The waxing moon, approaching full, lit a silver path across the inky surface of the sea. The few stars that were visible through the moon’s brightness played a cosmic game of hide-and-seek as the rigging swayed across the sky. With the lively pitch and roll of the boat, it was definitely a night for ‘one hand for the ship and one hand for yourself’ as I make my way cautiously from the top of the companionway aft to the wheel.

I had three hours sleep and now it was my watch. After a few minutes to get used to the dark, the skipper offered me the wheel. I repeated his order, “160 degrees” and settled myself on the pedestal behind the wheel, peering over the rim at the dimly lit compass. It took quite a while to get the hang of keeping the ship on course, the wheel so different from the tiller of a small yacht. A couple of times I turned the wrong way and veered off wildly, hurriedly spinning the wheel to come back on course before the skipper noticed.

Once I was settled, I began to enjoy myself. Sitting high on the pedestal I had a good view forward of the whole ship, white water streaming out each side of her bows, illuminated by the moonlight as she charged through the darkness. On a night like this, there is so little between you and the whole wild world.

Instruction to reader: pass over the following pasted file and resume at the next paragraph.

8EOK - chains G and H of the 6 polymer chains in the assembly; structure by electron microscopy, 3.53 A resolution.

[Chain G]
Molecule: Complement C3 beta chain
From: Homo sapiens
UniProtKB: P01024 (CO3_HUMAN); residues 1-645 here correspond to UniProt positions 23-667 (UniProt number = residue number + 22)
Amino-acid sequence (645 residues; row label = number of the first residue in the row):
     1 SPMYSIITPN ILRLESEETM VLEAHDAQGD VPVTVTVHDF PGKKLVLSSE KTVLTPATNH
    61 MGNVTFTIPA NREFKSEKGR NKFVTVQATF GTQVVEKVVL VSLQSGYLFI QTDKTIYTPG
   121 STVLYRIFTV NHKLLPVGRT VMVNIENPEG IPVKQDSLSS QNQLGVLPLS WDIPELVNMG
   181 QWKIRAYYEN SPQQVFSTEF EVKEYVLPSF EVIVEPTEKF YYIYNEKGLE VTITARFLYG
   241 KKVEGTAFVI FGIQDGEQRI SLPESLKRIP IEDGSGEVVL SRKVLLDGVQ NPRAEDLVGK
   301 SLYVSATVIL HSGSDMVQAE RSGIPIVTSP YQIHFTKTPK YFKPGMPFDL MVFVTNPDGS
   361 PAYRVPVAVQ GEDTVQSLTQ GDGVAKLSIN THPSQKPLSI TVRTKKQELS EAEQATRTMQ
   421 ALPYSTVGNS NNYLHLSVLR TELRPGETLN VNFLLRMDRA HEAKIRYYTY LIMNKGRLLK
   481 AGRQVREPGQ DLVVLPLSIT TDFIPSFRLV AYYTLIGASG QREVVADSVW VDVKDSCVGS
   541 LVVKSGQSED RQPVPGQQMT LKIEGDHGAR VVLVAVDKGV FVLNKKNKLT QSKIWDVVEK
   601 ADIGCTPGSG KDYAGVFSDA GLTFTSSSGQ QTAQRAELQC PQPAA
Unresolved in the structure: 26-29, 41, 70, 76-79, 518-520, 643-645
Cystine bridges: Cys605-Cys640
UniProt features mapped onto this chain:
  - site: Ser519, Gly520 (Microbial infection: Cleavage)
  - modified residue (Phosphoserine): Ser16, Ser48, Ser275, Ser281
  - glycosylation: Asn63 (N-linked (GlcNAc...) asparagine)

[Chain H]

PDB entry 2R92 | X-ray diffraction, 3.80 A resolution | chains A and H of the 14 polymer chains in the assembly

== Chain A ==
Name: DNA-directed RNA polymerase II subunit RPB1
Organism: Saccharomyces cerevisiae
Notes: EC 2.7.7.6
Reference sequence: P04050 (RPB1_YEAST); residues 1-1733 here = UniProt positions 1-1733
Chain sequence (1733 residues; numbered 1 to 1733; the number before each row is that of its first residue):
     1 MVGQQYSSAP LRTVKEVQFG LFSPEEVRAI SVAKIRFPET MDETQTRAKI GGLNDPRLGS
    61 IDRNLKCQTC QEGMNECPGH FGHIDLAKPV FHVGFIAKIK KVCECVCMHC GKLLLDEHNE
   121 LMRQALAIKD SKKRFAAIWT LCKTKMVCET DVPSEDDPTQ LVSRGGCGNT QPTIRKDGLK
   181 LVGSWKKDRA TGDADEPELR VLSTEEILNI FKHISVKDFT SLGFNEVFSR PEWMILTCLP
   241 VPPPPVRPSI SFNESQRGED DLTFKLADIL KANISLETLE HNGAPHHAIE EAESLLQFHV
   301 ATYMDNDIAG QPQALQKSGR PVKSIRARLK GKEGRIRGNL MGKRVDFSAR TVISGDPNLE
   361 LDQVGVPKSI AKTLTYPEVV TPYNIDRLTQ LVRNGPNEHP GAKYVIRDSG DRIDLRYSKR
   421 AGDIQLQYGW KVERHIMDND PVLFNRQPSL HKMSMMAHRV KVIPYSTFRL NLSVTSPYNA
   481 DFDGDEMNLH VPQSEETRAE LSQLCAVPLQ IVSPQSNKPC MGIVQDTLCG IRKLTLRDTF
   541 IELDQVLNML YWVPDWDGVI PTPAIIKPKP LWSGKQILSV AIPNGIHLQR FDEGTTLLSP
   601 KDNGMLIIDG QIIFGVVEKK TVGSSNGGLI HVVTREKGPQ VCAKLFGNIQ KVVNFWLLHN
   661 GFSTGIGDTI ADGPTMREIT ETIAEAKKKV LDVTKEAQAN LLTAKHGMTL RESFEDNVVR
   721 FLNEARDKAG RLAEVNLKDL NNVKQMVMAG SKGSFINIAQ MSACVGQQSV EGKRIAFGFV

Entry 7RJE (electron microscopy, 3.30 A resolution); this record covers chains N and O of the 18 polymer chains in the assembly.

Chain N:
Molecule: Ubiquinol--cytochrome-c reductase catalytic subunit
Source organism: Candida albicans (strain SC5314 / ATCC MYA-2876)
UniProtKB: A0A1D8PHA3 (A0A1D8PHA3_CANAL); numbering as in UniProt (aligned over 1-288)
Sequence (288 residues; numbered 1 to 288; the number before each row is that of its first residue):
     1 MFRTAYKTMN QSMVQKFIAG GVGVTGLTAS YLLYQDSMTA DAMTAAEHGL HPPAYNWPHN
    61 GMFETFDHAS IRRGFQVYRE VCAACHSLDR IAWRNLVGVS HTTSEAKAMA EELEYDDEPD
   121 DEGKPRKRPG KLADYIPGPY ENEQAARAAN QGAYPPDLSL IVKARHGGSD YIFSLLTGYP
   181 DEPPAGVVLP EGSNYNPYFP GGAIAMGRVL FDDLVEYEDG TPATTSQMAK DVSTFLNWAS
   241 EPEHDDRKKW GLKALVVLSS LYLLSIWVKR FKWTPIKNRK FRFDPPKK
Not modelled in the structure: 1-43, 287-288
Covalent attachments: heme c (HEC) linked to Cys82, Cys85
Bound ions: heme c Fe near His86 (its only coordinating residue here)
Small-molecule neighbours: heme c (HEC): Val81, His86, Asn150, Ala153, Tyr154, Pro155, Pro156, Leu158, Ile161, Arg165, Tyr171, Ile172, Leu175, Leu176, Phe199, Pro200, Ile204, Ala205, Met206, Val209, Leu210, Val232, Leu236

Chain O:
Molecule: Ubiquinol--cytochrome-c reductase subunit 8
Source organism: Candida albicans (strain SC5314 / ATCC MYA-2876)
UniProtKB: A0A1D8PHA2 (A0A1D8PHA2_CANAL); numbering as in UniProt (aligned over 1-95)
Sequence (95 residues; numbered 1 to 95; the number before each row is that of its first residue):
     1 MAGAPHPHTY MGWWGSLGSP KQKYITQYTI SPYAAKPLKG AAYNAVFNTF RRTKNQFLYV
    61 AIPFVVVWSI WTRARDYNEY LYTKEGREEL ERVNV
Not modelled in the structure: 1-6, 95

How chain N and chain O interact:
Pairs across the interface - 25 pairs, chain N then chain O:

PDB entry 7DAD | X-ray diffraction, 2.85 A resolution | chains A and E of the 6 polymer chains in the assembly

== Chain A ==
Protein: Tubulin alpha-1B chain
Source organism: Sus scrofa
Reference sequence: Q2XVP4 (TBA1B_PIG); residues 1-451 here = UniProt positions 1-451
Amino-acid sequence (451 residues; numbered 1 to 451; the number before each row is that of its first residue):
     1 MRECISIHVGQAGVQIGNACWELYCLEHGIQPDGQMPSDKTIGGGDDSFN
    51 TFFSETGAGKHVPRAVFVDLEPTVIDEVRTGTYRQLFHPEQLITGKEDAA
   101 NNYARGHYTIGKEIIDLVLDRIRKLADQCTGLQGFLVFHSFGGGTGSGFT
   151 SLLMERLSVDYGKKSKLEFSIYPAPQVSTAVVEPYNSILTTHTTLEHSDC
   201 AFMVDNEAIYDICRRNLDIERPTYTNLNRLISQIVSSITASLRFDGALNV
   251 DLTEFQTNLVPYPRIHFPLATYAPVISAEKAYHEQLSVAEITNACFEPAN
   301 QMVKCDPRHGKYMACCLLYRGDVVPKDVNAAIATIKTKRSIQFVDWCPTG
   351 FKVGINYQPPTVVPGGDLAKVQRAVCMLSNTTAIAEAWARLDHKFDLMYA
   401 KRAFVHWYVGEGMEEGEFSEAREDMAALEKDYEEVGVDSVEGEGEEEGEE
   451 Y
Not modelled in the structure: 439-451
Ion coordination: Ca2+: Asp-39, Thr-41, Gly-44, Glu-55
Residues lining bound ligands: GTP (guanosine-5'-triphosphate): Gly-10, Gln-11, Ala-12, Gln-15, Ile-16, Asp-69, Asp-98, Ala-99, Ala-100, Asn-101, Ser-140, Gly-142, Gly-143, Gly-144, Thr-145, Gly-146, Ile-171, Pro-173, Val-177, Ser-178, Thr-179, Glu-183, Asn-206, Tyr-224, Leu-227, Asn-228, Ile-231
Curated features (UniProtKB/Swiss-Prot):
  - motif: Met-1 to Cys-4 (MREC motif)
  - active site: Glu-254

When I felt sufficiently in tune to the rhythm of the boat, I relaxed my gaze on the compass and aligned the ship with a star above the bows. With each windward roll, the star slipped behind the mainsail; as she heaved back to leeward it reappeared and slid across the sky until just outside the windward shrouds. On the return roll, for a few moments it hovered just in place between mast and shrouds, so I could quickly check against the compass.

The sky began to lighten in the northeast as early as 2.00am; we sensed the loom of land by 3.00. As the stars moved westward across the sky, my star rose until it no longer served as a guide. I was about to align with another when the skipper announced we had reached our first waypoint that took us safely past a submerged rock and could now come round into the anchorage. He called for 150 degrees, then 140, 130. The engine slowed to a quiet rumble and I heard the splash of the anchor and the heavy chain clatter through the hawsehole: we had arrived. The Atlantic was behind us; land just visible on three sides; the ship lay quietly. The skipper brought a bottle of whisky up on deck, we toasted our safe arrival and hurried below to our warm bunks.